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Pre-exposure prophylaxis acceptability among transgender women in the UK
  1. Ella G Brown1,
  2. Kevin Deane2
  1. 1Barts and The London School of Medicine and Dentistry, London, UK
  2. 2Centre for Global Public Health, Queen Mary University of London, London, UK
  1. Correspondence to Ella G Brown, Barts and The London School of Medicine and Dentistry, London E1 2AD, UK; ella.brown{at}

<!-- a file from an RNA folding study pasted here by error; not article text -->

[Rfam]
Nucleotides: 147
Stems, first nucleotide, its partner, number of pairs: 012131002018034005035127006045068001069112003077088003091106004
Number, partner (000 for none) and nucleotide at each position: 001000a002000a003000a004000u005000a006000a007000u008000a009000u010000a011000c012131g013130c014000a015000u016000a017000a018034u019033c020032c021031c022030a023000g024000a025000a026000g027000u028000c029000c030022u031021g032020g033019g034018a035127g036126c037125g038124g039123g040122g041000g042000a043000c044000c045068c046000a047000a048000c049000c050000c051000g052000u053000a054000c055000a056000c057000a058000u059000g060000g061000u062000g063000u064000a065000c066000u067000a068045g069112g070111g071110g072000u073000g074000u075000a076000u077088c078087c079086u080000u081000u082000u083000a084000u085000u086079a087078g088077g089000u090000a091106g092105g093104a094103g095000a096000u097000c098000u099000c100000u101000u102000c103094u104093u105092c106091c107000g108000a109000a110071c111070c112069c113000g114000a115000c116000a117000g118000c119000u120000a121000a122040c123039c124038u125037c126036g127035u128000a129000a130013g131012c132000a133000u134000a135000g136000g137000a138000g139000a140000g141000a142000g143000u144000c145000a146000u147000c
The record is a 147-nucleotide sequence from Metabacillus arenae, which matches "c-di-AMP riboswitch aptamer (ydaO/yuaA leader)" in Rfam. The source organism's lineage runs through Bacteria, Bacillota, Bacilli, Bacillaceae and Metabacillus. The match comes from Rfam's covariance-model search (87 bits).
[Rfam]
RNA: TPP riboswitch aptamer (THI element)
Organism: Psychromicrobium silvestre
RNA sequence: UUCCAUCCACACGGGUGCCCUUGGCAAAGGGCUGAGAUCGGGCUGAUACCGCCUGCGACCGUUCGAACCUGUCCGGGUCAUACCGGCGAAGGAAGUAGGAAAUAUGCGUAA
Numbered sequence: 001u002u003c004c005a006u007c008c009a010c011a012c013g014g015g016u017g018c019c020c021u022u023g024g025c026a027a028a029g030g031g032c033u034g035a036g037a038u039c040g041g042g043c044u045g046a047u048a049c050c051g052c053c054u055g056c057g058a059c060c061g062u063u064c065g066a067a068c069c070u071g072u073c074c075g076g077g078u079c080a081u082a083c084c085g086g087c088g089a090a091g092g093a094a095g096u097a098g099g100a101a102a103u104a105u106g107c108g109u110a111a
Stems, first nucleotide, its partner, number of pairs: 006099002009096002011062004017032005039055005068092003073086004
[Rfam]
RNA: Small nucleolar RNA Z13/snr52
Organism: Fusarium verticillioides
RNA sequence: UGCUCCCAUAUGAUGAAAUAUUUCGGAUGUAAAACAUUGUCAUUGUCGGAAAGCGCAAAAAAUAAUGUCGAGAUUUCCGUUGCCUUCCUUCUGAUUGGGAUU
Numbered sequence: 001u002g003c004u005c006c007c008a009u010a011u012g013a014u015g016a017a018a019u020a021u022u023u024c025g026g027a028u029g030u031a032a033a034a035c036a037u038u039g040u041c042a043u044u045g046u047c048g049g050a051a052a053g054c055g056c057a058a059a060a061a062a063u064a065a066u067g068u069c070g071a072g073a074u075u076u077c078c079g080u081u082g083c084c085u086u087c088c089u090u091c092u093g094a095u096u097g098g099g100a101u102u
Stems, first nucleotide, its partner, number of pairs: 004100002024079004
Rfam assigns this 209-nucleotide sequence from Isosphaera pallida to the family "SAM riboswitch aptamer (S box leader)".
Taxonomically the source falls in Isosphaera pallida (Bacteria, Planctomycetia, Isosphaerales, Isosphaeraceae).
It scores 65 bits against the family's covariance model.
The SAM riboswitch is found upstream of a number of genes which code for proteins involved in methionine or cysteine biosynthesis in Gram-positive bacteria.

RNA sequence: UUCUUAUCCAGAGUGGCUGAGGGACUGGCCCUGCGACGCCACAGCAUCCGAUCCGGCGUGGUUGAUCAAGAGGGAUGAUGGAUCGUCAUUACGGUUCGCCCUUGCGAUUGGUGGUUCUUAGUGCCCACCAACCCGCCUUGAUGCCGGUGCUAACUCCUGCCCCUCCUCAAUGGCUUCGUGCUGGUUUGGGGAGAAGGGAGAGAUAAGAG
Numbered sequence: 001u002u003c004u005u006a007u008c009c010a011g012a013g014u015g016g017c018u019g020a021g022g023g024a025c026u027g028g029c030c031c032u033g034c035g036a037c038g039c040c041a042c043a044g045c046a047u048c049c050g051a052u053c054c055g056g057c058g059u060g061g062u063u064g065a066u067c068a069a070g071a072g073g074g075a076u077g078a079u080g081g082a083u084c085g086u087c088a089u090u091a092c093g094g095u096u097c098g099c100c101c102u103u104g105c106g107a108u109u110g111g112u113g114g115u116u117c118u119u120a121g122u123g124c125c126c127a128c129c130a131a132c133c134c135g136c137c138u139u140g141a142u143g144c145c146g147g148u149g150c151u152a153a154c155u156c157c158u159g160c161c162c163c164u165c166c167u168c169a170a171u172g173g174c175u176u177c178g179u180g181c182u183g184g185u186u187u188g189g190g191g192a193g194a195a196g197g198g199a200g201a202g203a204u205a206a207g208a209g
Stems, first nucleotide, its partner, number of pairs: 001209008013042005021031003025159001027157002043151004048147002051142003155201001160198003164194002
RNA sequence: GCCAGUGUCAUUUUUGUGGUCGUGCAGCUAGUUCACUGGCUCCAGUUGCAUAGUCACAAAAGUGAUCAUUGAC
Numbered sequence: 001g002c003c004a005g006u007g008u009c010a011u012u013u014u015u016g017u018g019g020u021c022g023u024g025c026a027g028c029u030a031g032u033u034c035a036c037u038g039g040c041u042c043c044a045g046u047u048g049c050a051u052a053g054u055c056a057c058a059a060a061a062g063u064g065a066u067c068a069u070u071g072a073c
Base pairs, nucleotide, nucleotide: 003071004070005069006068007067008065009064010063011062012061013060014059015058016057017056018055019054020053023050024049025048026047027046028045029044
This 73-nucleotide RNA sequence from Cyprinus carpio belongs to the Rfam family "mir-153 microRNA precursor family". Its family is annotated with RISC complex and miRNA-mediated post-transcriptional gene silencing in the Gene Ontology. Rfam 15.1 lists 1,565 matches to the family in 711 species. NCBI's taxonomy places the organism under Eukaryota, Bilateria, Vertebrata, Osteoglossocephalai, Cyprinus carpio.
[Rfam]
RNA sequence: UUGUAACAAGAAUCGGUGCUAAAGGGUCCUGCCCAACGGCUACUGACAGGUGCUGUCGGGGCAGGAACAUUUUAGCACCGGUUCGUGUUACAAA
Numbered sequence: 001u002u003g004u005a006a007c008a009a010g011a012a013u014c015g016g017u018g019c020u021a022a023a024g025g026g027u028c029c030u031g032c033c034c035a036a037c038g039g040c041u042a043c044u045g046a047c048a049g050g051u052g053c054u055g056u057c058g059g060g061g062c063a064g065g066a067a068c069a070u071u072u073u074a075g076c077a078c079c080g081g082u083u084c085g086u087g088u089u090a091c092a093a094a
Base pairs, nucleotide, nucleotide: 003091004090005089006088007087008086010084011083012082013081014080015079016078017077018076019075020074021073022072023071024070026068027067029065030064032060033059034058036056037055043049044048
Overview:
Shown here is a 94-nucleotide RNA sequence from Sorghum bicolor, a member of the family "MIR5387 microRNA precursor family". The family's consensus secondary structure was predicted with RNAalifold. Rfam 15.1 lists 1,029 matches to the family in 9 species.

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After years of campaigning and controversy, the Department of Health recently announced that they will begin routine commissioning of pre-exposure prophylaxis (PrEP) in England, meaning that free at the point of access PrEP is available in all regions of the UK. This is an important step forward in the UK’s aim to reach zero transmissions by 2030. Global data have shown that transgender women (TGW) are disproportionately affected by HIV.1 This can be attributed to a plethora of intersecting risk factors and vulnerabilities, many of which stem from the systemic and enacted discrimination, stigma and marginalisation that TGW experience.2 Given their increased risk, PrEP could be a valuable tool for TGW, especially given that risk factors such as involvement in sex work, sexual violence, and diminished sexual agency often preclude condom use.2 However, …

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